CollectibleDRY 14 – We Are Heroes
The Italian magazine for anyone who wants to look at fashion through an Italian point of view: COLLECTIBLE DRY.
(Note that the four covers of issue 14 will be selected at random when ordered.)
CollectibleDRY 14 – We Are Heroes | On the covers Crystal Renn, Une Jonyaite, Jon Kortajarena and Josephine Skriver, wearing Gucci, Windowsen, Moschino and Chanel.
CollectibleDRY 14 – We Are Heroes | This year has seen more than one celebration of the anniversaries that marked history and changed, in some aspects even unconsciously, our perception of reality and our way of life. The first man to set foot on the Moon, 50 years ago, raised the American flag. In 1989 the Berlin Wall, that ideologically divided the world into two opposing factions, fell. They are (or seem to be) two great achievements towards freedom and democracy. But 1969 also sees the success of masterpieces of the cinema – Easy Rider, Midnight Cowboy, The Damned -, of literature – Portnoy’s Complaint -, of music – Je t’aime… moi non plus, Space Oddity, Give Peace A Chance -, just to mention a few, which will become the icons of an era.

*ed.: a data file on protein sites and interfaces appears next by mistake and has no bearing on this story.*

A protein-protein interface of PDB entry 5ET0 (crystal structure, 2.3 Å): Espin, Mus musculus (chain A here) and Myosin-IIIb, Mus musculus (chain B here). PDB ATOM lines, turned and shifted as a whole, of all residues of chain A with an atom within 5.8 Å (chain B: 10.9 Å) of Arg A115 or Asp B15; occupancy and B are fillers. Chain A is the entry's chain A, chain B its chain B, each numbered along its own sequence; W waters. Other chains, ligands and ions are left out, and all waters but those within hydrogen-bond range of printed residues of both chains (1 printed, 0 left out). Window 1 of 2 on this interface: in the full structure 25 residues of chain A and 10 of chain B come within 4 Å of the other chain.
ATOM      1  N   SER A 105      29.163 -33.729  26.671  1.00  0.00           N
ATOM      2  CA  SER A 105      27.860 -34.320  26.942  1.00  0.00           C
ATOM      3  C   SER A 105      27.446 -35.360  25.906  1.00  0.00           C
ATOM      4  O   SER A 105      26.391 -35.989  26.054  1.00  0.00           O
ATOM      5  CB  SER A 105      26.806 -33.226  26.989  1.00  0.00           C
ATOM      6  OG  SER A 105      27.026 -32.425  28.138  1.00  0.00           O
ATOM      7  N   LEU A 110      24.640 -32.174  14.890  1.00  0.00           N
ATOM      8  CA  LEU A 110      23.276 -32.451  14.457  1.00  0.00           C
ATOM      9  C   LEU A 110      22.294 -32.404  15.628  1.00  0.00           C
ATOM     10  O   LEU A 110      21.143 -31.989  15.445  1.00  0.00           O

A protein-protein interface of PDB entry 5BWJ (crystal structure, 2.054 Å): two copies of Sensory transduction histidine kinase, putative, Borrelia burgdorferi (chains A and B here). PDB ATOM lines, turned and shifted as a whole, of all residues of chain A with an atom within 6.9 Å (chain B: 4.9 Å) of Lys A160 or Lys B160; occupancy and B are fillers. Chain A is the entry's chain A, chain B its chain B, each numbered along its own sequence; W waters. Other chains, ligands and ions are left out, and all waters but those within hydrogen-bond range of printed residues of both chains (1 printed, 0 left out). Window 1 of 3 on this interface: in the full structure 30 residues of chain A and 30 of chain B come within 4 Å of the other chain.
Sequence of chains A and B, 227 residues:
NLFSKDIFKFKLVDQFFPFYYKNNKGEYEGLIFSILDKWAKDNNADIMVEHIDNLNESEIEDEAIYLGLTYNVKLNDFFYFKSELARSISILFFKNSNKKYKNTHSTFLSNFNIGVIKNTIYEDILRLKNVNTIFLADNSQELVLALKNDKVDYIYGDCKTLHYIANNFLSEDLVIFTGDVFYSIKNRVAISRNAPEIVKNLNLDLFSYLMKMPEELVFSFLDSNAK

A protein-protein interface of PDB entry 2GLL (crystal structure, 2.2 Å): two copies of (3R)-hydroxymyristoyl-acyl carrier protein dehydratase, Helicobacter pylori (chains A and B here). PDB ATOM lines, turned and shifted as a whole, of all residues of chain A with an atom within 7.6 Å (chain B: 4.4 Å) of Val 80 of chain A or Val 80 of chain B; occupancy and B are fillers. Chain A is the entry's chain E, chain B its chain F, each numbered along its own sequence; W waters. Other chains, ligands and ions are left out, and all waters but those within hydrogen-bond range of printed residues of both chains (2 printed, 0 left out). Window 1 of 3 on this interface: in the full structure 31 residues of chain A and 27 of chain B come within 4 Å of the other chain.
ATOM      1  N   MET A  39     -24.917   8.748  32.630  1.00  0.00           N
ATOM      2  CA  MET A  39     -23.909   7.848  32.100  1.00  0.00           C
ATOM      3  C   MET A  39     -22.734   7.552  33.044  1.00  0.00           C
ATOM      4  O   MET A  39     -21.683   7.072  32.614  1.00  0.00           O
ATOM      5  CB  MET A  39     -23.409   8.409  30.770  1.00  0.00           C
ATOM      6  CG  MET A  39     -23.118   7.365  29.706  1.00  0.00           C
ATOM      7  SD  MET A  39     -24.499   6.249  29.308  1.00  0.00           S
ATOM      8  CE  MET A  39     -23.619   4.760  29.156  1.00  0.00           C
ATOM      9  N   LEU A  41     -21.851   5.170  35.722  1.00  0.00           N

They are hymns to the individual, to the liberation from conventions and rules, to the explicit and universal declaration of desires and wish to transgress. Everyone claims their own space of free expression. Everyone can become the hero of themselves. Eighty years ago, 1939, one of the most famous fictional superheroes, Batman, was born appearing in American comic books published by DC Comics. The famous Tim Burton film was released in 1989 and this year – 2019 – the celebrated sequel Joker, starring Joaquin Phoenix. Stormy stories with alienated individuals, borderline, and superheroes, who reveal themselves, beyond the mask, fragile and disturbed. Instead, today, in movies, it is the superheroine who is strong, who has a clear mission, both terrestrial and in the role of a super-powered character, like the new Captain Marvel. A clear and decisive choice of Hollywood Majors after the rise of the #MeToo movement.